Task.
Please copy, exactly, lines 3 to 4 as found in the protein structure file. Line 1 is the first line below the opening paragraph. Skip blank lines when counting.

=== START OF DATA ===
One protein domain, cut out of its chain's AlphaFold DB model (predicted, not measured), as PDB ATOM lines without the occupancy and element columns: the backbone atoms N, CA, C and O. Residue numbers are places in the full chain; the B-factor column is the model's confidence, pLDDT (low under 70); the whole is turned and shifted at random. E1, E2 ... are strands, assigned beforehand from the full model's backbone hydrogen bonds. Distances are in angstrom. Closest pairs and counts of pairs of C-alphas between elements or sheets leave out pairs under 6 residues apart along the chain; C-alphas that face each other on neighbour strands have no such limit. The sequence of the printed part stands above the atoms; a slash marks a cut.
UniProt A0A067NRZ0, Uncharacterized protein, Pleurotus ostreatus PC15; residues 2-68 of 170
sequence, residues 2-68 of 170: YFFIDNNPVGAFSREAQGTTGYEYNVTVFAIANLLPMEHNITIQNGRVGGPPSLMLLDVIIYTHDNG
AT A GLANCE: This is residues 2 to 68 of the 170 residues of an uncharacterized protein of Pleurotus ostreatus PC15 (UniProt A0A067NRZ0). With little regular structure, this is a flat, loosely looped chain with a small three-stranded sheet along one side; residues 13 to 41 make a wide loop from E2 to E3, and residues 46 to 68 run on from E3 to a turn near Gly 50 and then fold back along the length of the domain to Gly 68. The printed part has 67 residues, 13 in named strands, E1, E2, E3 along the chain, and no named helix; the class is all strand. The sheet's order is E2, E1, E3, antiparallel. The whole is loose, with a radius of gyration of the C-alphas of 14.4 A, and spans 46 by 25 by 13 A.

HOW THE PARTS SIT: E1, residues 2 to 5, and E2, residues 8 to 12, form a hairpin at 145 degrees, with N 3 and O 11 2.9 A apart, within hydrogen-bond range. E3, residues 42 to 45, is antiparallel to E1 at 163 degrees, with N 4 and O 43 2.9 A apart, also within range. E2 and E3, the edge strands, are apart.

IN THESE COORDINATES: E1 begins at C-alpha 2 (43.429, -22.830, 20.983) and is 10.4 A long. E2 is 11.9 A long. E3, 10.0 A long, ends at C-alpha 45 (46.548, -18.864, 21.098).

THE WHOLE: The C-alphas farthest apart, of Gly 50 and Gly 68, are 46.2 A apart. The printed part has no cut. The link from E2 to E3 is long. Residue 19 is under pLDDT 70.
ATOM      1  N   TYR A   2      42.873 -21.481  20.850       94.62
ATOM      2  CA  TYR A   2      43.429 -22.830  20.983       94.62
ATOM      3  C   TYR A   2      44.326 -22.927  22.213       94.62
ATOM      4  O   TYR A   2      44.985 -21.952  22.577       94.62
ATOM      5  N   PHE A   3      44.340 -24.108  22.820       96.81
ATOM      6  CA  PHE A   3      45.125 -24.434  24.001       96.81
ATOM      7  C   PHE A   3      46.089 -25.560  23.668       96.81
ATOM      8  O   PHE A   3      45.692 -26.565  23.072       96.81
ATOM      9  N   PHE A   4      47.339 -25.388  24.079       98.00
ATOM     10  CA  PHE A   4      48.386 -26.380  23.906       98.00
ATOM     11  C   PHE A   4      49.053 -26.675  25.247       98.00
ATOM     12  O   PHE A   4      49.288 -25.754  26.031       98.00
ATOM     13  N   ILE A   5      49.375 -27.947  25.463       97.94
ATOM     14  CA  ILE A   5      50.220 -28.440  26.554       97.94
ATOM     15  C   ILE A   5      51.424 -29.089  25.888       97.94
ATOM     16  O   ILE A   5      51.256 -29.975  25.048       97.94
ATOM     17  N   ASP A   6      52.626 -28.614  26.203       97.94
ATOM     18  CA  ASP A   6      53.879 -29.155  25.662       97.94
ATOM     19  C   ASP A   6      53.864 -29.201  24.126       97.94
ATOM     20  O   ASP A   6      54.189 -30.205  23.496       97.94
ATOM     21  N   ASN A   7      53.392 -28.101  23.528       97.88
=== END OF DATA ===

AT A GLANCE: This is residues 2 to 68 of the 170 residues of an uncharacterized protein of Pleurotus ostreatus PC15 (UniProt A0A067NRZ0). With little regular structure, this is a flat, loosely looped chain with a small three-stranded sheet along one side; residues 13 to 41 make a wide loop from E2 to E3, and residues 46 to 68 run on from E3 to a turn near Gly 50 and then fold back along the length of the domain to Gly 68. The printed part has 67 residues, 13 in named strands, E1, E2, E3 along the chain, and no named helix; the class is all strand. The sheet's order is E2, E1, E3, antiparallel. The whole is loose, with a radius of gyration of the C-alphas of 14.4 A, and spans 46 by 25 by 13 A.

HOW THE PARTS SIT: E1, residues 2 to 5, and E2, residues 8 to 12, form a hairpin at 145 degrees, with N 3 and O 11 2.9 A apart, within hydrogen-bond range. E3, residues 42 to 45, is antiparallel to E1 at 163 degrees, with N 4 and O 43 2.9 A apart, also within range. E2 and E3, the edge strands, are apart.